Charn Sour, 42, knows firsthand how socially isolating poverty can be. Sour and her husband, Chey Cham, 53, live in Ang Tboung village in western Cambodia. They have six children; her youngest sons attend primary school while her older sons work in two hours away from home. Sour’s two daughters are married with families of their own.
Sour and Cham are farmers who own 100 square meters (120 square yards) of land from which they could earn about $2.50 a day – seasonally and unreliably, however. In the past, they struggled to make ends meet and spent long hours working with no time to get to know other families in their community. Through outreach to some of Cambodia’s poorest rural families, CWS partner, Rural Development Association, met Sour in 2016 and she became a CWS household partner which, gave her access to a savings group, plus information and education about farming. She joined the savings group in late 2016, and this helped her start saving with other group members using mutual trust as their collateral so they do not need to borrow from money lenders or micro finance institutions, which are too risky for the poorest of the poor, who have scarce material assets as collateral.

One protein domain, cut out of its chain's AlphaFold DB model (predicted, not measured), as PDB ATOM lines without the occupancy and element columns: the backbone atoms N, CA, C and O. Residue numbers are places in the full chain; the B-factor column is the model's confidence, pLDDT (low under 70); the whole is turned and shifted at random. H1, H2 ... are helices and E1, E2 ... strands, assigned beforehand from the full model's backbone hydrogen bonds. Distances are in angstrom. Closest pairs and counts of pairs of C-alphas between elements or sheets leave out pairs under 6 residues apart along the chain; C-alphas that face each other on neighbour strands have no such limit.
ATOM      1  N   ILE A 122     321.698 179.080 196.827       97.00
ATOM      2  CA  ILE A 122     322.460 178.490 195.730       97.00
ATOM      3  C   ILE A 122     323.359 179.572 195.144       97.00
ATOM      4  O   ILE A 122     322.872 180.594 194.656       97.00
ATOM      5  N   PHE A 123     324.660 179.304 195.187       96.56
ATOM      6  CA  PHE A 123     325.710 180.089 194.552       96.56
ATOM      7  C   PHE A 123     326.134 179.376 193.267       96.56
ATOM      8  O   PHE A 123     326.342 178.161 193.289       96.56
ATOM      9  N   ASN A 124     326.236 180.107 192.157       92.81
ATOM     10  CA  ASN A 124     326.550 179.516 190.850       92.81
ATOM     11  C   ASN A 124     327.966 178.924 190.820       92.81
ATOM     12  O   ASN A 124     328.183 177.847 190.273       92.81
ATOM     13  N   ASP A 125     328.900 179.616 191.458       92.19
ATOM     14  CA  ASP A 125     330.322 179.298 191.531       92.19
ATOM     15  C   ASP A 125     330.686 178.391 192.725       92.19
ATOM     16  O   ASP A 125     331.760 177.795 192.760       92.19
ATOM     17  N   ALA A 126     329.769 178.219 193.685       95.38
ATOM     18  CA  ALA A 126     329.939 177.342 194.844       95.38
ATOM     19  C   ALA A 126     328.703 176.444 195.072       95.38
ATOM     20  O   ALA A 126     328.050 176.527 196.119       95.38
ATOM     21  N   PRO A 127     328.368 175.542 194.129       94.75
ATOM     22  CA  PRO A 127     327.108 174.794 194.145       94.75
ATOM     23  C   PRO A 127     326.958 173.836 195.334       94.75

Now, at monthly savings group meetings, Sour has many friends and together they have access to information that helps them improve their lives by accessing information about modern farming techniques and benefiting from material inputs as well. Since starting to improve her garden, Sour says, “Now I don’t have to buy as many vegetables from the market and can grow them myself. I can now support and feed my family better. Thanks to RDA I have met many people who help us. Before we lived in isolation and never had any connections; but now we have many friends”.
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